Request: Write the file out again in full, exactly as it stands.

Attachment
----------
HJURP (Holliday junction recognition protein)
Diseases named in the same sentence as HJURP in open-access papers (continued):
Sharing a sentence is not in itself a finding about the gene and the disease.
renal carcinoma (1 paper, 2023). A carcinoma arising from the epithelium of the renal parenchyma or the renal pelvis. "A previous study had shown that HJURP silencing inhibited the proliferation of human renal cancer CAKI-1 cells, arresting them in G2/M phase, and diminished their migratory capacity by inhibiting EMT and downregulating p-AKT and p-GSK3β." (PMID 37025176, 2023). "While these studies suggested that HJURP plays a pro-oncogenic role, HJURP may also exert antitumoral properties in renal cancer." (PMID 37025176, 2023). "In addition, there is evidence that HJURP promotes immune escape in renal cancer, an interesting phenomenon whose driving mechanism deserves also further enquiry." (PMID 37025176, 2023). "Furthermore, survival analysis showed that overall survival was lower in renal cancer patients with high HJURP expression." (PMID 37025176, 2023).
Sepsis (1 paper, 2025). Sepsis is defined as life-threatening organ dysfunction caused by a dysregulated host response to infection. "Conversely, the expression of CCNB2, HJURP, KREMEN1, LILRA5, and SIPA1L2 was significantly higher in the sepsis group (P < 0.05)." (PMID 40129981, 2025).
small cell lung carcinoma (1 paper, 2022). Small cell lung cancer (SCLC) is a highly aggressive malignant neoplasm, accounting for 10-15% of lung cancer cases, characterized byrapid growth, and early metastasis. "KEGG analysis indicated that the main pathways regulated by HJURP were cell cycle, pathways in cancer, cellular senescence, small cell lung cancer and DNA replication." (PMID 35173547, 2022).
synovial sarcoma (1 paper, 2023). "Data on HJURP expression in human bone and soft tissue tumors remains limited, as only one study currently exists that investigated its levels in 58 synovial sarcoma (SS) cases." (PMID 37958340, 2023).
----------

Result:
HJURP (Holliday junction recognition protein)
Diseases named in the same sentence as HJURP in open-access papers (continued):
Sharing a sentence is not in itself a finding about the gene and the disease.
renal carcinoma (1 paper, 2023). A carcinoma arising from the epithelium of the renal parenchyma or the renal pelvis. "A previous study had shown that HJURP silencing inhibited the proliferation of human renal cancer CAKI-1 cells, arresting them in G2/M phase, and diminished their migratory capacity by inhibiting EMT and downregulating p-AKT and p-GSK3β." (PMID 37025176, 2023). "While these studies suggested that HJURP plays a pro-oncogenic role, HJURP may also exert antitumoral properties in renal cancer." (PMID 37025176, 2023). "In addition, there is evidence that HJURP promotes immune escape in renal cancer, an interesting phenomenon whose driving mechanism deserves also further enquiry." (PMID 37025176, 2023). "Furthermore, survival analysis showed that overall survival was lower in renal cancer patients with high HJURP expression." (PMID 37025176, 2023).
Sepsis (1 paper, 2025). Sepsis is defined as life-threatening organ dysfunction caused by a dysregulated host response to infection. "Conversely, the expression of CCNB2, HJURP, KREMEN1, LILRA5, and SIPA1L2 was significantly higher in the sepsis group (P < 0.05)." (PMID 40129981, 2025).
small cell lung carcinoma (1 paper, 2022). Small cell lung cancer (SCLC) is a highly aggressive malignant neoplasm, accounting for 10-15% of lung cancer cases, characterized byrapid growth, and early metastasis. "KEGG analysis indicated that the main pathways regulated by HJURP were cell cycle, pathways in cancer, cellular senescence, small cell lung cancer and DNA replication." (PMID 35173547, 2022).
synovial sarcoma (1 paper, 2023). "Data on HJURP expression in human bone and soft tissue tumors remains limited, as only one study currently exists that investigated its levels in 58 synovial sarcoma (SS) cases." (PMID 37958340, 2023).